Following empirical studies by Danso-Abbeam et al. [9] and Anang and Dagunga [3], a likelihood ratio test was first performed to determine whether the discrete decision to adopt inoculant-based technology and the intensity of adoption were joint or separate. The significance of the test, as shown in Table 5 of the appendix, justifies that a two-stage model was better fit for the data as compared to a Tobit model. A double-hurdle model was then used to analyse the data since the adoption decision comprised the first and the second hurdle. The first model is the choice to adopt inoculant technology which is estimated using probit regression. The second hurdle involves the intensity of adoption, or the expenditure on inoculant adoption, where some values of the dependent variable are truncated at zero. The econometric problem can be solved by applying a double-hurdle model that jointly estimates the decision to adopt and the adoption intensity to yield consistent parameter estimates.

Table 1 Description and summary statistics of variables used in this study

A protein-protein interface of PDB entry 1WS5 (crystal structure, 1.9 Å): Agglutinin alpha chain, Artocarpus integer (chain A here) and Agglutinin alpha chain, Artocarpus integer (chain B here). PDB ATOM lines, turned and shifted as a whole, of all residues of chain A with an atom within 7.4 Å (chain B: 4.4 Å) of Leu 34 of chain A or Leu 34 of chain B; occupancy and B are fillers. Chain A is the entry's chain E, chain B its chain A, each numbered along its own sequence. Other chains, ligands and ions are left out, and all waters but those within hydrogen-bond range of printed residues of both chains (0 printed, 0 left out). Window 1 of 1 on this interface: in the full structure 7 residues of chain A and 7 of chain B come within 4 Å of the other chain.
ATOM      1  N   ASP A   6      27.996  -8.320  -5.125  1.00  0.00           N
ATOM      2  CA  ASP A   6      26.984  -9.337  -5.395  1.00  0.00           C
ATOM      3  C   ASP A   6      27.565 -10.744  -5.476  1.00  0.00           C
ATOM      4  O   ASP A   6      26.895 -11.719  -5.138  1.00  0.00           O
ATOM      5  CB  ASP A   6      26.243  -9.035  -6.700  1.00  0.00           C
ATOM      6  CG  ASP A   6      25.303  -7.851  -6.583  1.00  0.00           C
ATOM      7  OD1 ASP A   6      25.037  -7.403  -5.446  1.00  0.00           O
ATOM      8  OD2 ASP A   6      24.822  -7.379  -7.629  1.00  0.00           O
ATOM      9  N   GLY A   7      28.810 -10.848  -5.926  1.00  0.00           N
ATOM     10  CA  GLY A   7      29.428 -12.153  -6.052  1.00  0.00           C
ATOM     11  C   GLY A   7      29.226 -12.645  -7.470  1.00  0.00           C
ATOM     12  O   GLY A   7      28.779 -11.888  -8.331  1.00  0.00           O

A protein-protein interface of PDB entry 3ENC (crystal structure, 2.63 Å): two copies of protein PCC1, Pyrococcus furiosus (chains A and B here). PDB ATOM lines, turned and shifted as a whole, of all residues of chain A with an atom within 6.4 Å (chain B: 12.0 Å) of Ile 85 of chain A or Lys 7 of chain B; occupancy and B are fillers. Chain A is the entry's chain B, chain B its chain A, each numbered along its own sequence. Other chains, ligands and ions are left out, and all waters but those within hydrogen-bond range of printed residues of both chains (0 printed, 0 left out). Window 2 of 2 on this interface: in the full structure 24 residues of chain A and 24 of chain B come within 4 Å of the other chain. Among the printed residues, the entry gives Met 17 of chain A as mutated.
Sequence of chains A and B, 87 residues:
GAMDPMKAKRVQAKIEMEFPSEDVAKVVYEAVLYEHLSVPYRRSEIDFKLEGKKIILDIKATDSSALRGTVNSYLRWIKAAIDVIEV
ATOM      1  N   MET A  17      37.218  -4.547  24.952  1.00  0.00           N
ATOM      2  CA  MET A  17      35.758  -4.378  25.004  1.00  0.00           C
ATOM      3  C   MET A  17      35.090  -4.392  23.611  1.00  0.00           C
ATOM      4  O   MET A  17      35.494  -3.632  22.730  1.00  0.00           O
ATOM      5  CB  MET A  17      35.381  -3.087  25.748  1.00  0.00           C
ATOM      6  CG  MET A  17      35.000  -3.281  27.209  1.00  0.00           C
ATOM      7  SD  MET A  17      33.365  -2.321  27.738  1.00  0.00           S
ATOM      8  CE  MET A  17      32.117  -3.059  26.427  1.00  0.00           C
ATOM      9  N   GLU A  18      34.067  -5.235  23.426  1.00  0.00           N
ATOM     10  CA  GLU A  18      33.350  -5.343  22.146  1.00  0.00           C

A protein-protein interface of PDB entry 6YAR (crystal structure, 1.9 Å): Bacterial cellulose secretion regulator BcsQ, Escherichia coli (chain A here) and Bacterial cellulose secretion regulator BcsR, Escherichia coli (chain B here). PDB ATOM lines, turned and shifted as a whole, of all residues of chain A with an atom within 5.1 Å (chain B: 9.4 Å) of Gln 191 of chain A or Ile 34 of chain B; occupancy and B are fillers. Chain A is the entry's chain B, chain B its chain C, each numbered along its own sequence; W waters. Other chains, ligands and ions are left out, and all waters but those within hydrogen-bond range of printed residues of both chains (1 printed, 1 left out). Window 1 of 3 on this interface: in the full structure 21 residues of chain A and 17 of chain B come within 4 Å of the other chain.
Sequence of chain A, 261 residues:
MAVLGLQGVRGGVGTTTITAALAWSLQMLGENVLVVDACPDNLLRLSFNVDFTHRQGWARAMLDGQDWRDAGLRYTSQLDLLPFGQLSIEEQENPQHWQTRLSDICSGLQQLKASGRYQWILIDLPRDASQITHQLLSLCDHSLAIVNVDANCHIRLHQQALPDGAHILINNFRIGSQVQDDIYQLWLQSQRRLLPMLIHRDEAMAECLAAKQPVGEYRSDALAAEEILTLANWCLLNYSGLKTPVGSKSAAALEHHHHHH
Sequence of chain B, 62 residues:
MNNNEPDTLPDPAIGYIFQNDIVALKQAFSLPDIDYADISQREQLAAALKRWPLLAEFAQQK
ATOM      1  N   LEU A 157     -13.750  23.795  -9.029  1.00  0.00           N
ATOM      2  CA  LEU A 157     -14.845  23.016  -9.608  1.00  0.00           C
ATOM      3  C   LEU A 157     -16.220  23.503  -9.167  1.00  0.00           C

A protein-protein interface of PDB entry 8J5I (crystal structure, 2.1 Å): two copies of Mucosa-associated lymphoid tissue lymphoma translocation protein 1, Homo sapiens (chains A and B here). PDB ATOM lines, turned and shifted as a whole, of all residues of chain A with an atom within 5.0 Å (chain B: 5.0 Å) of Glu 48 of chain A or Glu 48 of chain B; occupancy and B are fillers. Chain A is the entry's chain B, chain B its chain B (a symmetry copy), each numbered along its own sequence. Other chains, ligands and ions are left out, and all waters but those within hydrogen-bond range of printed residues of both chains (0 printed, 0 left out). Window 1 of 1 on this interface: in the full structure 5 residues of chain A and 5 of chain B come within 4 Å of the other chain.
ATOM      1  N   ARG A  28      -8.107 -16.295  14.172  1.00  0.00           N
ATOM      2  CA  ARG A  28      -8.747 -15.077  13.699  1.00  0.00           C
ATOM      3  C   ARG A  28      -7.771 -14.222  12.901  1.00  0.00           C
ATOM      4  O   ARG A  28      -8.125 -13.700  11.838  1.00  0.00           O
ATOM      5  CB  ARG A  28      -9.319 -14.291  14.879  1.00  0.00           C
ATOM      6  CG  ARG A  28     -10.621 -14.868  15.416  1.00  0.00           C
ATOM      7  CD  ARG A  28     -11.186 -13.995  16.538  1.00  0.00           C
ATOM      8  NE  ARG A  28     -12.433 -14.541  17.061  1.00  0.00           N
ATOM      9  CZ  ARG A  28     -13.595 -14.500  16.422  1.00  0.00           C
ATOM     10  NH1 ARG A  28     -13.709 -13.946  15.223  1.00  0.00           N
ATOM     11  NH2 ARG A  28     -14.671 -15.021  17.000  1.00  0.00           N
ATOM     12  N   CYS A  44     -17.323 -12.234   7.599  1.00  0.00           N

Following empirical studies by Wiredu et al. [28] and Danso-Abbeam et al. [9], the first hurdle involves the estimation of a probit model to evaluate the decision to adopt inoculants. The probit model, specified as an index function, can be expressed as follows:

$$L_i^* = \beta x_i + \varepsilon_i ,$$
$${\text{where}}\;{ }L_i = \left\{ {\begin{array}{*{20}c} {\begin{array}{*{20}c} {1,} & {L_i^* > 0} \\ \end{array} } \\ {\begin{array}{*{20}c} {0,} & {L_i^* \le 0} \\ \end{array} } \\ \end{array} } \right.,$$

where \({L}_{i}^{*}\) is the latent continuous variable which measures the probability of adoption; \({L}_{i}\) is binary and assumes a value of 1 if the farmer is an adopter and 0 if non-adopter. \({\varepsilon }_{i}\) is the error term.